Select Committee on Education and Employment Minutes of Evidence


  Further to the evidence that I gave to the Education Sub-committee last Wednesday, I have enclosed a short note that I think provides a framework for the discussion that we had at the meeting. It also helps clarify the answer that I gave to Mr Sheerman about returning to the old system of student maintenance. As the latter provided a very clear financial safety net, it represented a policy that had a direct impact on what has emerged as one of the two key factors in drop-out: the student debt problem. If the aim of policy is to increase retention rates, then—as the note argues—you need in principle to address both that problem and the other main issue in retention: effective student support and guidance to minimise academic failure. These are the two resource issues that I set out in the last paragraph of the note—call them RD and RS respectively. The overall policy dilemma is to find the right mix of RD and RS. There is obviously a wide range of mixes, all the way from RD alone through to RS alone. Sir Michael Bett and David Packham had placed considerable emphasis on RS. The point that I was trying to make was that, while I believe that RS is the more important, we must not forget RD. I actually believe that what we need is a balance between the two. The real task for policy makers will be to design and implement an effective mechanism to deliver this.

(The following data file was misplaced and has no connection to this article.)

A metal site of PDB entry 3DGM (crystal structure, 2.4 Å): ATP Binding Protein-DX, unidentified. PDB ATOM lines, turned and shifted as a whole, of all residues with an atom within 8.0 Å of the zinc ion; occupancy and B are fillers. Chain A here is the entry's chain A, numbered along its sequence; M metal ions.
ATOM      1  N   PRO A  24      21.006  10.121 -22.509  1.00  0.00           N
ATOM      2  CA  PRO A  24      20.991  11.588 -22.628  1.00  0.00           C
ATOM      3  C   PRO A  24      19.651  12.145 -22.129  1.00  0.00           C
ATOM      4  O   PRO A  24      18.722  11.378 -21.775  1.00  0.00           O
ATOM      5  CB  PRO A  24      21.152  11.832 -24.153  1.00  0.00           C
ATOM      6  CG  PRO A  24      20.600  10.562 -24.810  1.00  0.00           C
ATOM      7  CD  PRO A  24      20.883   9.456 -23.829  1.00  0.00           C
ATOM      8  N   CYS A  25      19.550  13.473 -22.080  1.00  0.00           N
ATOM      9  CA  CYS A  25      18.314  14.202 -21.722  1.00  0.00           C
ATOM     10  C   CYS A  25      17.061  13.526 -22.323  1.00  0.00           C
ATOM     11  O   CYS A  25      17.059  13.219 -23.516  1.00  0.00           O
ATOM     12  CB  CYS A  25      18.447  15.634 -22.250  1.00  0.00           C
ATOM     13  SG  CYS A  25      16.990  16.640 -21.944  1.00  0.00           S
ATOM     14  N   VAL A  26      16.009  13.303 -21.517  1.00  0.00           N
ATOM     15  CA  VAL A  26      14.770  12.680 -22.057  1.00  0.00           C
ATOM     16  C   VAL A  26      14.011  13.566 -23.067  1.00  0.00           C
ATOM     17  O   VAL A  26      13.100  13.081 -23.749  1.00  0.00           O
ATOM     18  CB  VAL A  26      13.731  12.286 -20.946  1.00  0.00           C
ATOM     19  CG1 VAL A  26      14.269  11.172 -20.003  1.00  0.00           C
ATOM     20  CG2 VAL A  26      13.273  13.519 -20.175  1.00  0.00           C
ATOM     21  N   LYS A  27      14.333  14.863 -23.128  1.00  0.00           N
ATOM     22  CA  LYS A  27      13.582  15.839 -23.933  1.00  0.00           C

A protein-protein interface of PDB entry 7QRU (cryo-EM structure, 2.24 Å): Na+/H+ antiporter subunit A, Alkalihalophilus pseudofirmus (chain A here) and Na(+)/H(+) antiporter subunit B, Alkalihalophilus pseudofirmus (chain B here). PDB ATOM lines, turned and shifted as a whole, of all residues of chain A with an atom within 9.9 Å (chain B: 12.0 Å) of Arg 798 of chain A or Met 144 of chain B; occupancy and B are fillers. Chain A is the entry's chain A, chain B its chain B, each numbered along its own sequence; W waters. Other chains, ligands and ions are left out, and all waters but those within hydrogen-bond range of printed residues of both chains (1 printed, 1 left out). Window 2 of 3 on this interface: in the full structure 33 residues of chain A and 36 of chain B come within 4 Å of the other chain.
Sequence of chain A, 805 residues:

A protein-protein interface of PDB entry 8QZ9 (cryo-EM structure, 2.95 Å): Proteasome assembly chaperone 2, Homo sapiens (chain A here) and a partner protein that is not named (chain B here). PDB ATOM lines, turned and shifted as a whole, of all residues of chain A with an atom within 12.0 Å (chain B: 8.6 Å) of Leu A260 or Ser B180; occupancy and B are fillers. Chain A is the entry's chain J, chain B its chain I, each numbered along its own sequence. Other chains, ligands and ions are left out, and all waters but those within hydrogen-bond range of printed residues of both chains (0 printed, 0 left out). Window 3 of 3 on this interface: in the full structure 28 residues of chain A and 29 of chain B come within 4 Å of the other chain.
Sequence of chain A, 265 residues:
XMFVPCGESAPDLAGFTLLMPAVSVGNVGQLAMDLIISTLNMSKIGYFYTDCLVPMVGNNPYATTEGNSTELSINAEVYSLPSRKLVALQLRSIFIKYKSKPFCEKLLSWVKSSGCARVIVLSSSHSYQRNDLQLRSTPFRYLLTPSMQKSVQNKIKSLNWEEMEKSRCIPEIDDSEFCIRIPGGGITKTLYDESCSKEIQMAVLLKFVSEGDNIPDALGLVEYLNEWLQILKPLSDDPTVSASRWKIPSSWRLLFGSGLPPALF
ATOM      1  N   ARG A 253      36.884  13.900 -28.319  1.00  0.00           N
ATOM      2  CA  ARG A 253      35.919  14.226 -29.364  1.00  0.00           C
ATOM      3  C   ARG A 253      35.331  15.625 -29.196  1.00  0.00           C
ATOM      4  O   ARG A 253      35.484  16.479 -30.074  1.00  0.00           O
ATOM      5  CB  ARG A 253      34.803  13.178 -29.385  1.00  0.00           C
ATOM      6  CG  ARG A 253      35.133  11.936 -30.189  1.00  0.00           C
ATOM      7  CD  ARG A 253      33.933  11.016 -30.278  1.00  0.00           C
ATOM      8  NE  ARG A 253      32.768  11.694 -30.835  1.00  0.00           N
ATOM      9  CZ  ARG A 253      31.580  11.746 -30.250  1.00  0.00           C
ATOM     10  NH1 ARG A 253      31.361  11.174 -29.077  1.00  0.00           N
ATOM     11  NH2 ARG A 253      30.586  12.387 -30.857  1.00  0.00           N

I hope that you may be able to pass on the content of this letter and a copy of my note to the members of the Sub-committee. I should also like to take this opportunity to thank them formally for their courtesy in inviting me to meet them.

27 January 2001

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